Courts appear particularly hesitant to deny amendment, even at late stages in the proceedings, when the interest in resolving all related issues militates in favor of such a result and no prejudice is demonstrated Budd Co. v. Travelers Indemnity Co., Supra, 820 F.2d at 792. Because defendants will lose the opportunity to litigate their counterclaims if they are not brought in the present action, and to remain consistent with the goal of the Federal Rules of resolving disputes, insofar as possible, on the merits and in a single proceeding, See Foman v. Davis, 371 U.S. 178, 83 S.Ct. 227, 9 L.Ed.2d 222 (1962), defendants shall be granted leave to amend their Answer to add the compulsory counterclaims.

Plaintiff's final contention is that defendants' first counterclaim of fraud is based upon events which occurred in 1988, and should be barred by Pennsylvania's two-year statute of limitations period. 42 Pa.C.S.A. § 5524. Plaintiff relies upon Gumienik v. Lund, 314 F. Supp. 749 (W.D. Pa. 1970) in which the court found "no authority under Fed.R.Civ.P. 13(f) to allow the assertion of an affirmative counterclaim after the bar of the statute of limitations." The District Court held that the general rule in Pennsylvania was that a cause of action which would be barred as an original action, because of the statute of limitations, may not be asserted as a counterclaim after the expiration of the statutory period. Gumienik v. Lund, supra., 314 F. Supp. at 751. A similar stance was taken by the Sixth Circuit in Stoner v. Terranella, 372 F.2d 89 (6th Cir. 1967). There the court ruled that Rules 13(f) and 15(a) were mutually exclusive, and since Rule 15(c) is applicable only to amendments made pursuant to Rule 15(a), amendments made pursuant to Rule 13(f) do not relate back to the original proceedings. Id. at 91.

Fed.R.Civ.P. 15(c) provides, in pertinent part, as follows:

  Whenever the claim or defense asserted in the amended pleading
  arose out of the conduct, transaction, or occurrence set forth
  or attempted to be set forth in the original pleading, the
  amendment relates back to the original pleading.

Fed.R.Civ.P. 13(f), however, is silent on the matter of relation back. Such silence should not be construed as authority to disallow the assertion of a counterclaim after the bar of the statute of limitations. Rule 13(f) is also silent on other practices clearly allowable under Rule 15. The Second Circuit in Banco Para el Comercio Exterior de Cuba v. First National City Bank, 744 F.2d 237 (2nd Cir. 1984) used the following as an example:

  Rule 13(f) states that an omitted counterclaim may be added by
  amendment "by leave of the court"; it is silent as to whether
  it may ever be added without leave of the court. Yet we would
  not construe this silence to forbid the amendment of an answer,
  pursuant to Rule 15(a),*fn2 to add a counterclaim within 20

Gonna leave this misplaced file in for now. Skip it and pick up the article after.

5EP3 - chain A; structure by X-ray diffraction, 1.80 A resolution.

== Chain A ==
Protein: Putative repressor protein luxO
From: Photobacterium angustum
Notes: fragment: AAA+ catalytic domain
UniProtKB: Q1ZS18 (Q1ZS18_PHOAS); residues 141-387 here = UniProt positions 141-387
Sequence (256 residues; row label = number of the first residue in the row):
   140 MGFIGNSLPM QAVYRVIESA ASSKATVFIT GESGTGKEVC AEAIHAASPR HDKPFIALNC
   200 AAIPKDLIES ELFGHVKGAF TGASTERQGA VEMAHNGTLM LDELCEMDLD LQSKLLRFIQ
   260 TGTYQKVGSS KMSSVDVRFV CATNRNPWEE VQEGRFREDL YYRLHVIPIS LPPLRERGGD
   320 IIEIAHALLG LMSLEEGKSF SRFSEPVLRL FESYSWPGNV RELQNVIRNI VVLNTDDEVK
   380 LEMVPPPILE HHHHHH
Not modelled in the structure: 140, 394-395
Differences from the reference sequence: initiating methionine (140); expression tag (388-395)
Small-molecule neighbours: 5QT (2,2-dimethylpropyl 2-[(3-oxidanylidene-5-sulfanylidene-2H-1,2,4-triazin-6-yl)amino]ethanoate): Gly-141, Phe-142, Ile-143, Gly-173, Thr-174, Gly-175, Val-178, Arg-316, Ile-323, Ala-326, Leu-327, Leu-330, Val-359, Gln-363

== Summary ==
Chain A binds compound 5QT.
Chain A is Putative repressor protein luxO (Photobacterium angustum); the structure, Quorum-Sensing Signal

days of the service of the answer without leave of the court.

Id. at 243.

The court in Banco Para el Comercio went on to rule that a counterclaim amended pursuant to Rule 13(f) may relate back to the date of the original answer when the counterclaim arises out of the same transaction that was pleaded in the answer and there is no prejudice to the opposing party's ability to defend the merits of the counterclaim.

This court is in agreement with the Second Circuit and the approach taken by the leading commentators, see 6 Wright Miller & Kane, Federal Practice and Procedure § 1430 (1990), that it is more sensible to construe the two rules together.

  The better approach is to construe both rules together so that
  Rule 13(f) supplements the general provisions of Rule 15 by
  setting forth a particular standard for allowing the late
  assertion of omitted counterclaims. Once the standard set forth
  in Rule 13(f) is satisfied and leave of court to set up the
  omitted counterclaim by amendment has been granted, the
  remaining provisions of Rule 15 should be fully applicable and
  the amendment should relate back if it meets the test provided
  by Rule 15(c).

6 Wright Miller & Kane, Federal Practice and Procedure § 1430 at 228 (1990).

We have found above that the fraud claim already meets the requirements of Rule 13(f), therefore the provisions of Rule 15(c) will be applied for purposes of relation back. It is clear that the allegation of fraud in the inducement of the contract arises from the same transaction as alleged in the Answer. The fraud counterclaim, therefore, relates back to the filing of the Answer in June of 1989, and the two-year statute of limitations as provided by Pennsylvania Law, 42 Pa.C.S.A. § 5524, does not bar the counterclaim which is based upon activities that occurred in 1988.

For the above-stated reasons, the following order is entered:


AND NOW, this 7th day of March, 1991, it is hereby

ORDERED that plaintiff's appeal of the Order entered by the Magistrate Judge on the 31st day of January, 1991, is DENIED, and defendants' Motion for Leave to Amend Answer to Add Counterclaims is GRANTED.